Page 5


MON D AY, FEBR UAR Y 20, 2012

professor of film studies at the University of Texas-El Paso, teaches about movies of the past and present. Hilda Enoch, a retired junior high school teacher, searches the course schedule each semester to sign up for classes taught by her favorite instructors. She enjoys the atmosphere the instructors create in the classes. “The people that come are people that ask good questions and are interested in learning. They are all seniors who don’t really want to retire and they want to keep their minds active,” she said. Muff Kelly, a retired computer consultant, and her husband, John, a hospital architect, have been taking classes from the Osher Institute since they moved to Lawrence about five years ago. “The classes looked interesting, so we signed up for some, and we’ve been hooked ever since,” she said. “It’s the beauty of being a student without the stress of being a student.” KU’s Osher Institute is one of 117 Osher lifelong learning institutes in the United States. They were created with funding from The Bernard Osher Foundation, specifically to reach people over 50 with opportunities for education and the arts. KU’s Osher Institute achieved a milestone in 2007 when it reached 500 mem-

bers and received a $1 million grant from foundation for doing so. The fund is administered through KU Endowment and subsidizes the courses and resources. When KU obtains 1,000 members, it will receive an additional $1 million from the Osher Foundation — something Peters is working to achieve. “Continuing Education underwrites the program now, and we want to become self-sufficient. We want to keep costs low and have more public members,” Peters said. Peters hopes to increase KU’s Friends of Osher fundraising to be able to expand the Osher Institute’s programming, both in terms of course choices and locations. For example, he has met with community colleges throughout the state, and they all have expressed interest in offering courses, through closed-circuit television and/or in person. Peters said that he is even reaching out to Kansas State University and hopes to have courses on campus and in a retirement home in Manhattan this fall. And, of course, Peters is always looking for ways to recruit new participants. Muff Kelly said that she had spread the word to her friends, as well. “I think it’s a wonderful resource in Lawrence. It is fun and engaging, and I highly recommend it,” she said.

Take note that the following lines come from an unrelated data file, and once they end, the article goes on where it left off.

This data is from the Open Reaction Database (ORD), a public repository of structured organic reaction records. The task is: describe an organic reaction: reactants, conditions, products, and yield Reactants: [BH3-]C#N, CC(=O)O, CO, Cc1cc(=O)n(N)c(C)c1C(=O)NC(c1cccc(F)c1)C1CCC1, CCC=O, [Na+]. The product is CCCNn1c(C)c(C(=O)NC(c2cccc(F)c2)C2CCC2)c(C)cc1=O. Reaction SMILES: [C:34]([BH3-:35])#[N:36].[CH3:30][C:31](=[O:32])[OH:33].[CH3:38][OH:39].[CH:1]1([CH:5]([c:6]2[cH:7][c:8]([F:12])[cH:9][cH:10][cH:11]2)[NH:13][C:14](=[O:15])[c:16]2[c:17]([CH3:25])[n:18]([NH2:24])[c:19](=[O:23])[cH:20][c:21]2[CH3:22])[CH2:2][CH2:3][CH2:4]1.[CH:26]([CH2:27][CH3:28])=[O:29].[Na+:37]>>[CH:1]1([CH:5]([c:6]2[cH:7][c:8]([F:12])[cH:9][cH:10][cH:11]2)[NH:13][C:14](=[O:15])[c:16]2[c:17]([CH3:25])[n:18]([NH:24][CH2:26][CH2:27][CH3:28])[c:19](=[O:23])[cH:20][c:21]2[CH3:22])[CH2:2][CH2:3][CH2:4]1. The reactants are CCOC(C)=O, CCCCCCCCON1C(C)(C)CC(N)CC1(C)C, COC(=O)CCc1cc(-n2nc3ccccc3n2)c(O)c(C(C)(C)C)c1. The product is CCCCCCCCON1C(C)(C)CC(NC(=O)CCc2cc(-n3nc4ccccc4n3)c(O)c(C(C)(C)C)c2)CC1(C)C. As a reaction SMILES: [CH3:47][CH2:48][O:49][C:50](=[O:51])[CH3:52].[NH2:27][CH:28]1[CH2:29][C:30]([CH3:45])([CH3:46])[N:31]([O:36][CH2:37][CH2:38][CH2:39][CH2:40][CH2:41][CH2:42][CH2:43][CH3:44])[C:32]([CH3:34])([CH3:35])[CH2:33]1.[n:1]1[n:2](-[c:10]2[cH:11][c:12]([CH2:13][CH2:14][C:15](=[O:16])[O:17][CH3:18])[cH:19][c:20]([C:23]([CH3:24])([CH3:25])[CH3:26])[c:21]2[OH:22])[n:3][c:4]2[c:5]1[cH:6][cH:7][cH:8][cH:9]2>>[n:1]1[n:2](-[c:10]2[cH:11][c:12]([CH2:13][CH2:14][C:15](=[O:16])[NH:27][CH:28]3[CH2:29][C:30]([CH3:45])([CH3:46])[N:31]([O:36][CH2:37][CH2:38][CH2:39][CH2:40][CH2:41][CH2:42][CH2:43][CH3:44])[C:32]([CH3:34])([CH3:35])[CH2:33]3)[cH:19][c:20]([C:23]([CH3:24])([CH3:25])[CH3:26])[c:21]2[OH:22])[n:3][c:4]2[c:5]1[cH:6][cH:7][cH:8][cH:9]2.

Now Located in Eudora Medical Building 600 E 20th • 785-542-2533 Debrah Barr, R. Ph. • Dan Moore Pharm. D • Stan Byrne, R. Ph.

Proudly Serving Eudora for Over 40 Years! Your Hometown Pharmacy Locally Owned, Locally Managed

HOURS: HOUR HO UR RS: S 8 0 a.m. a.m. - 7 7: 7:00 00 p.m. Mon.-Fri. 8:00 ay 8:0 0a a. m. - 4:00 p.m m p Saturday 8:00 a.m. www.b byrnespharmacy.c spharm com

SAVE GAS • SAVE TIME • SHOP LOCAL Why Leave town for your Sleep Apnea Equipment and Supplies? • In-Stock Products • Accredited Staff

• Saturday Service • We Bill Insurance

Tell Your Doctor... I Choose Criticare

1006 W. 6th, Lawrence 785-749-4878 • 800-527-9596 • Locally owned and operated for over 25 years.

Neuvant House of Lawrence Assisted Living Residence

Neuvant House of Lawrence is an assisted living residence purposefully designed for persons with dementia and Alzheimer’s disease. In addition to providing a safe and engaging environment, we utilize enriching programs to help individuals live life to the fullest. Neuvant House of Lawrence—personal dignified service, 24-hours a day.

Come visit us and see the difference we can make. Learn how personal friendships are enriching lives at


1216 Biltmore Dr. • Lawrence • 785.856.7900 •

Lawrence Journal-World 02-20-12  
Lawrence Journal-World 02-20-12  

Daily Newspaper